Gas-rich Qatar has flung open its property market to foreigners, with a scheme giving those purchasing homes or stores the right to call the Gulf nation home.
The scheme, announced in September, is the latest in a series of measures designed to diversify Qatar’s economy away from fossil fuel dependency and attract foreign capital ahead of the 2022 World Cup.
Well-heeled individuals are being invited to consider the glistening seaside tower blocks of Doha’s man-made Pearl island or the brand new Lusail city project that flanks a World Cup stadium. Retail units in malls also qualify buyers for residency.
The reforms could also help soak up an oversupply of units, which has left gleaming towers half-empty and seen prices drop by almost a third since 2016, according to consultancy ValuStrat’s Price Index for residential property.
Previously, investors needed sponsorship from a Qatari business or individual for residency, but now a US$200,000 (about 6 million baht) property purchase secures temporary residency for the term of ownership. A $1 million purchase buys the benefits of permanent residency, including free schools and healthcare.
“The reason I didn’t buy earlier was that there was so much grey area,” said marketing director Tina Chadda, a Kenyan who has lived in Qatar for 15 years. “Now I am looking for a property to live in which I can use to get permanent residency.
“I think this will allow me to call Qatar home. I feel more comfortable now,” she told AFP.
Chadda said the visa would also allow her to bring her family, including elderly parents, to Qatar from Nairobi. “It’s a safe country, compared to Kenya.”
Foreigners can now house hunt in 25 areas of Qatar — mostly in and around the capital Doha — nine on a freehold basis and the rest with 99-year leaseholds.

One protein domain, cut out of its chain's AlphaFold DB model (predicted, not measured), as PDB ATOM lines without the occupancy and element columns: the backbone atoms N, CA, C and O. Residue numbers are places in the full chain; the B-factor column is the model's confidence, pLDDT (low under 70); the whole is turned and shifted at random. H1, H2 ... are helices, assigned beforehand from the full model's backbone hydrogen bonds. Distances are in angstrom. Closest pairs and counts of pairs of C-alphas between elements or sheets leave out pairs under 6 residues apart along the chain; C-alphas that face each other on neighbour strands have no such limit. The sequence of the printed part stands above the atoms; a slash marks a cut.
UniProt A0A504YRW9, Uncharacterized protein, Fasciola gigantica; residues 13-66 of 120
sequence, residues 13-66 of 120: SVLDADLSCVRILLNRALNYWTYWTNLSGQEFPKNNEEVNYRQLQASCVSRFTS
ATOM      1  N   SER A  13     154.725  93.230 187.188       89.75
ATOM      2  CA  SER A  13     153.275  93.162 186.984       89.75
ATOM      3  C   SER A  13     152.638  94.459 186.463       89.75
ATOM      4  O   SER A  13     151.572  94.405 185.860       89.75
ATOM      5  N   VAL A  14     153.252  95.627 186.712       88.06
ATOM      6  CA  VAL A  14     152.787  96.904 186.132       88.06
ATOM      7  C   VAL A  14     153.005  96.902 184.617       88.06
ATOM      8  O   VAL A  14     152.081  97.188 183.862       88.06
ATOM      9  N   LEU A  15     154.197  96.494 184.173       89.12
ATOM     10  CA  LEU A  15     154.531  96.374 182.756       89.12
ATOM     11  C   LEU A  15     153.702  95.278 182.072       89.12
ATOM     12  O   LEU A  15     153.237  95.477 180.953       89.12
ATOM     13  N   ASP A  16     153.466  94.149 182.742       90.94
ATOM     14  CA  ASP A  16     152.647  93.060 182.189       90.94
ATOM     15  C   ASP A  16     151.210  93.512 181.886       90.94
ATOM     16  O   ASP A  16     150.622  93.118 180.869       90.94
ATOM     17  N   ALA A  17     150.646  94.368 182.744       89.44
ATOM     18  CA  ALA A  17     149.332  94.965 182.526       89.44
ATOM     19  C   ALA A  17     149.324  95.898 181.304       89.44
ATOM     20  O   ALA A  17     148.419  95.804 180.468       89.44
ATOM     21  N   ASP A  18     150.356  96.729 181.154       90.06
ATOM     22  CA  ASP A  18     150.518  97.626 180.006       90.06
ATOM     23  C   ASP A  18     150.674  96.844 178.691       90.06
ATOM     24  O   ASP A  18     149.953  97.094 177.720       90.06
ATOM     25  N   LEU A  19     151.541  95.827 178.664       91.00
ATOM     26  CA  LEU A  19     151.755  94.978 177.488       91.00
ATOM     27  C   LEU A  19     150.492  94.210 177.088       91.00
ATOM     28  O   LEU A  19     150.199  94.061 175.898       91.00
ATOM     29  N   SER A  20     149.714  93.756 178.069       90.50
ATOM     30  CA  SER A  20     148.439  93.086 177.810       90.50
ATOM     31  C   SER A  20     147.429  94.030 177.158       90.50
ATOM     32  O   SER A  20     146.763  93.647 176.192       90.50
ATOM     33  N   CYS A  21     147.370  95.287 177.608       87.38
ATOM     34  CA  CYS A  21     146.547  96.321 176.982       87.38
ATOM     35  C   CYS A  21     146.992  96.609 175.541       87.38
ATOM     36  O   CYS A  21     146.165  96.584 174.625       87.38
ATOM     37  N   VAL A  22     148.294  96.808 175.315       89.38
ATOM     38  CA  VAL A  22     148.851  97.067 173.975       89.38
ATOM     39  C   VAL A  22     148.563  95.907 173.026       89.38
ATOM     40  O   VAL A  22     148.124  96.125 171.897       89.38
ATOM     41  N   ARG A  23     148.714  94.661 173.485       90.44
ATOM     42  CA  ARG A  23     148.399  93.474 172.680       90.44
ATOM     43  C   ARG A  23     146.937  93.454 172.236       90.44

Gulf nations have long depended on foreign skills and expertise to convert their petrodollars into the region’s towering cities, but have seldom made it easy, or cheap, for expats to make their moves permanent.
Similar schemes exist elsewhere in the Gulf, but for a significantly greater outlay. Dubai offers a 10-year residency visa for an investment of $2.7 million, 40% of which must be in property.
So-called “golden visas” and investment passport schemes in several countries have also faced scrutiny over allegations they have attracted corrupt individuals and money laundering.
In Qatar’s case, it remains unclear how attractive the tiny, ultra-conservative nation — where strict curbs apply to free speech and alcohol sales — will be to wealthy global buyers.
The policy shake-up comes at a time of political crisis, with Qatar under an economic and diplomatic boycott by its neighbours — depressing demand for Qatari property — and faced with low oil prices, which have also undermined prices in other Gulf capitals.
Oliver Essex, Doha-based Sotheby’s estate agent, said he expected most of the initial interest to come from foreigners already living in Qatar rather than from investors based abroad.
“I believe mainly Lebanese, Iranians, Egyptian and Indians will be interested initially,” he said.